New data leak reveals phone numbers of 419 million Facebook users

Facebook has been involved in a new security and data breach wherein 419 million users’ phone numbers have been leaked and discovered online.

Sanyam Jain, a security researcher, first reported the hack and noted that he found the information on an unsecured server that did not need a password to gain access.

He estimated that 18 million UK accounts were compromised, whilst 133 million users were American. In addition to this, 50 million leaked accounts belonged to those in Vietnam.

Chief technology officer of software firm Censornet, Richard Walters, said: “With 419 million phone numbers exposed, the volume of this data leak is huge.

“These details provide cybercriminals with a head start for carrying out fraudulent activity and identity theft [...] It is unacceptable for companies to suffer data leaks in this way. Once again, Facebook has let its users down.”

Not only were phone numbers revealed as part of the leak, but some records also showed names, gender, locations, and other details that could be taken from Facebook profiles.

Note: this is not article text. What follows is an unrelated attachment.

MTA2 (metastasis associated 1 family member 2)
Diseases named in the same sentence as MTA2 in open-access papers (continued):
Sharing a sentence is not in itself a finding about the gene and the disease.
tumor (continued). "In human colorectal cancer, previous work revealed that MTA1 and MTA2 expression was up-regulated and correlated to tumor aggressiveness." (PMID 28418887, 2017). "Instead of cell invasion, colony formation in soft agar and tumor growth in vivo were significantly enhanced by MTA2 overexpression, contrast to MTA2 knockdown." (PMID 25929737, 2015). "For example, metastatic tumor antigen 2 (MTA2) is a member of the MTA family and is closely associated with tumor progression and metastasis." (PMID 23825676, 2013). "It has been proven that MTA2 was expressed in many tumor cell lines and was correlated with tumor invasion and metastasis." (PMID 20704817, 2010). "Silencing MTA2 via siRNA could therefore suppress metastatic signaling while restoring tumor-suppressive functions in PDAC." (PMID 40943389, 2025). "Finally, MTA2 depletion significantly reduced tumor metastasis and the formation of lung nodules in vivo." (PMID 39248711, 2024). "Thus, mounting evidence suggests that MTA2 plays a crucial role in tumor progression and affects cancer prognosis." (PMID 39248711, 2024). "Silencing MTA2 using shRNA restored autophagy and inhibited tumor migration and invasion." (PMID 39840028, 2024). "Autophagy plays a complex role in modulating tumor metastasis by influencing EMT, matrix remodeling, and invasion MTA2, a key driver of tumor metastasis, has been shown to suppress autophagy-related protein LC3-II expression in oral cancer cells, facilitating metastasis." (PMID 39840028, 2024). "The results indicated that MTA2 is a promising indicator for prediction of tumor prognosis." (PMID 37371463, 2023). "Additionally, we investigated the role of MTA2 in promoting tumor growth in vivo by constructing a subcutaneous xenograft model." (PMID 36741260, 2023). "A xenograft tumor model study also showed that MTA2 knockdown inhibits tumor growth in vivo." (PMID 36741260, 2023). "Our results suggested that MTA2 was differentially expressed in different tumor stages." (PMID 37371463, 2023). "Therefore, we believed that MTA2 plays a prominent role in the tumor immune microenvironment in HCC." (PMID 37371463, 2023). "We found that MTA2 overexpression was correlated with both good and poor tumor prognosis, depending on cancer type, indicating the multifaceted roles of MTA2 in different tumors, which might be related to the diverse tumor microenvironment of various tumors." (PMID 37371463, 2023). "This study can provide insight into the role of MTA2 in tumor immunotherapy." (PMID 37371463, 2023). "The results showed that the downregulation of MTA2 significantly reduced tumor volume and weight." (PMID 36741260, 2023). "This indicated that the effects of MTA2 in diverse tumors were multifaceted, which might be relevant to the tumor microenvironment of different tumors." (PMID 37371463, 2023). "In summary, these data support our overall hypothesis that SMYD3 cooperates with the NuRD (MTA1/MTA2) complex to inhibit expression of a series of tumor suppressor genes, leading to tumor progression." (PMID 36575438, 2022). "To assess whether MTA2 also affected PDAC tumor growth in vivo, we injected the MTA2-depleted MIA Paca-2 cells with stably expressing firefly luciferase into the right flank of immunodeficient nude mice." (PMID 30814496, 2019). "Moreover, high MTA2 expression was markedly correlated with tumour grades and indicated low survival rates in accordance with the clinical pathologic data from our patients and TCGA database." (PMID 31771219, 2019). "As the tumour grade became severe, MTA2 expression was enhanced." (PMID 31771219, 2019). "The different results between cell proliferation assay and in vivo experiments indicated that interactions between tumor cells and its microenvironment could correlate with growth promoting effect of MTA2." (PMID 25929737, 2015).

Experts have warned that as a result, some of the victims of stolen data could be on the receiving end of SIM-swap attacks. Through this process, cybercriminals will be able to divert two-factor authentication processes by intercepting passwords.

Dmitry Kurbatov, the chief technology officer of Positive Technologies, said: “In terms of the damage that could be done – the more a hacker knows about you the more powerful they are.

“For instance, if he has information like name, surname, phone number, birth date, ID number – this would probably be enough to impersonate you to your mobile carrier. Then he can ask to set up call and SMS forwarding or to swap the SIM. Essentially from there, the number is hijacked.”

A spokesperson for Facebook, however, responded by saying that the numbers had now been taken down and that none of the accounts had been compromised in the meantime with regards to such scamming attacks.

The spokesperson said: “This dataset is old and appears to have information obtained before we made changes last year to remove people’s ability to find others using their phone numbers.”